At least three United Nations peacekeepers from Bangladesh have been killed after their vehicle hit an explosive device in Mali’s troubled north. The peacekeeping mission, known as the Multidimensional Integrated Stabilization Mission in Mali (MINUSMA) said that another five soldiers had been seriously wounded. The attack occurred early Sunday morning on a road between the towns of Anefis and Gao, a day after Bangladeshi peacekeepers successfully fended off another armed attack.
Head of MINUSMA, Koen Davidse stated that “Our thoughts go first to the families and loved ones. We pledge our complete support to them during this painful ordeal. The mission will use all means to ensure that justice is rendered.”
MINUSMA began operations in 2013 by providing security to Malian troops when key cities fell under the control of Al-Qaeda-linked jihadist groups. These terrorist groups had exploited an ethnic Tuareg-led rebel uprising the year before. Although the Islamists were largely ousted, much of the region remains lawless and attacks have persisted on UN and French soldiers, civilians and the Malian Army. 80 peacekeepers have been killed, making it the UN’s deadliest peacekeeping mission.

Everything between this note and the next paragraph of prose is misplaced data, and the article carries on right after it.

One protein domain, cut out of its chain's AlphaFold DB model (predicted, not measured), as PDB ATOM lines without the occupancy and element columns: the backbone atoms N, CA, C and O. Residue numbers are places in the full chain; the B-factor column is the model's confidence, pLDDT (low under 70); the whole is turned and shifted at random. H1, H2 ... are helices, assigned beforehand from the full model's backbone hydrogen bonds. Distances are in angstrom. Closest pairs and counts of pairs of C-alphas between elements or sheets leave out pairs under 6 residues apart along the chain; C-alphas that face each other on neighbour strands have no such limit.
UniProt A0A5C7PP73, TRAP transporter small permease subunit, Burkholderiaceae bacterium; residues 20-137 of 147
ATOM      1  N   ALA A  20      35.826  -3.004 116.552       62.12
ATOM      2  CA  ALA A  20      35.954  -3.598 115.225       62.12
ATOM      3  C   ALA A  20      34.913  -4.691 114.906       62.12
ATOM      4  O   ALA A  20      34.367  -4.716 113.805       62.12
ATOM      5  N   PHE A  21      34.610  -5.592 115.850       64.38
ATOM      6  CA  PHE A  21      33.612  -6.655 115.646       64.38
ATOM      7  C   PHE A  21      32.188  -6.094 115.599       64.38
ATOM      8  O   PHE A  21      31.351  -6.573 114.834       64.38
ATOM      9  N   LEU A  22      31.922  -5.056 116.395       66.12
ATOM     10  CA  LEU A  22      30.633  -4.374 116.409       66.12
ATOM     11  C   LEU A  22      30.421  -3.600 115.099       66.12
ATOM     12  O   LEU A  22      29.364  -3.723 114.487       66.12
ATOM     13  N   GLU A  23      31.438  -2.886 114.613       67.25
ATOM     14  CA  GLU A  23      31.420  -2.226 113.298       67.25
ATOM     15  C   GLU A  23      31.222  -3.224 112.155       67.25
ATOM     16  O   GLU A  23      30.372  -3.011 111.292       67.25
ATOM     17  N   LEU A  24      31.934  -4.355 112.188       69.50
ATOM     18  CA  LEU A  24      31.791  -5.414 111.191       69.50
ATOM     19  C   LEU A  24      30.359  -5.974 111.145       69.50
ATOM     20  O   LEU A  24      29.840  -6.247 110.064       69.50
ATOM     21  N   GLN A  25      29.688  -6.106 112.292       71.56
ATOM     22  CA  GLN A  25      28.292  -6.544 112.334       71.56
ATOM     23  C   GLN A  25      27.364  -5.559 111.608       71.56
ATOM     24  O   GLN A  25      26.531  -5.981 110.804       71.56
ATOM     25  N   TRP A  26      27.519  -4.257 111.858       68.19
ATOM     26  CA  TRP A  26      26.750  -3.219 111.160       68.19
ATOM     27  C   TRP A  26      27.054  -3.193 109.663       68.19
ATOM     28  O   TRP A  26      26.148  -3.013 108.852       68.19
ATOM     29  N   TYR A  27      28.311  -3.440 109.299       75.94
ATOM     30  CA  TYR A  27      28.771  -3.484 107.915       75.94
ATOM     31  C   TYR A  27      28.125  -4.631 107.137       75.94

The violence prompted the G5 Sahel countries: Mali, Mauritania, Niger, Chad and Burkina, to launch a multinational force to fight armed groups in the Sahel region. The force has been operating in the region since July along with 12,000 UN peacekeepers and 5,000 French troops already in Mali. Despite this, Marie Roger Biloa, editor of Africa International, stated that it has proved extremely difficult to bring troops from different countries to effectively work together. She called for increased political efforts to address Mali’s “very complicated” situation. “The problem is that France wants to fight terror – but they fail to realise or take into consideration that Mali is having internal problems to solve.”
It are these internal problems that must first be dealt with in order to effectively secure peace. It is essential that the international community take greater responsibility to work together to secure peace in Mali. Peacekeepers must look to establish cooperation first within communities, and then in wider society. Peaceful action must be taken in order to prevent further events, such as this one, that may take more innocent lives.